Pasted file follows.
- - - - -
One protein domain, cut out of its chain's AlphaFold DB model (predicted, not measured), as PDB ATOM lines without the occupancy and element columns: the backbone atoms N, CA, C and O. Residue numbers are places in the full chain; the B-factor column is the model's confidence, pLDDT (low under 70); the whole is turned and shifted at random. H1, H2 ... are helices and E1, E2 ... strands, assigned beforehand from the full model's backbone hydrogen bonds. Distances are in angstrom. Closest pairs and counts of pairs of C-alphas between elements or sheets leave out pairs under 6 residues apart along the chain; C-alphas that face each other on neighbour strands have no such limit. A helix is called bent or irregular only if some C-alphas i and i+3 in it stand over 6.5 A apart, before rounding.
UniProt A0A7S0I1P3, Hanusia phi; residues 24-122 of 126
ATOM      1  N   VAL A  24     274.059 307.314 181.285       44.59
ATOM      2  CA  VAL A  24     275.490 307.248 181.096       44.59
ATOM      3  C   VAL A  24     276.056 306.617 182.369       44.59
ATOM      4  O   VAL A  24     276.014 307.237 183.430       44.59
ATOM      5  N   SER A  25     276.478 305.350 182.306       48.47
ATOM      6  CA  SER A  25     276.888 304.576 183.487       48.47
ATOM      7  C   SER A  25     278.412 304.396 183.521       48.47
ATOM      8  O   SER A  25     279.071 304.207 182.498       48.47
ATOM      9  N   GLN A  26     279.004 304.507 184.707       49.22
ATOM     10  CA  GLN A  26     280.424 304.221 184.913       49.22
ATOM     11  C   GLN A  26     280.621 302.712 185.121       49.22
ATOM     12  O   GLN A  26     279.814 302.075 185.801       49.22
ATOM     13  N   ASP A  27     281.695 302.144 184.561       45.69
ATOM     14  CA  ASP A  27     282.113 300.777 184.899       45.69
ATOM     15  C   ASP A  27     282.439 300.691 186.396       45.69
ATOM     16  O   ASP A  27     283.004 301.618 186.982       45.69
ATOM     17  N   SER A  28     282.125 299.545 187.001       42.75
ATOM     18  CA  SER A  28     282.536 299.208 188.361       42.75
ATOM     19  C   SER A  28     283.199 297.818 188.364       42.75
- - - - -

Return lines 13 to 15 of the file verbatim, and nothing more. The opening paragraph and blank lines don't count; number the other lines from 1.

ATOM     12  O   GLN A  26     279.814 302.075 185.801       49.22
ATOM     13  N   ASP A  27     281.695 302.144 184.561       45.69
ATOM     14  CA  ASP A  27     282.113 300.777 184.899       45.69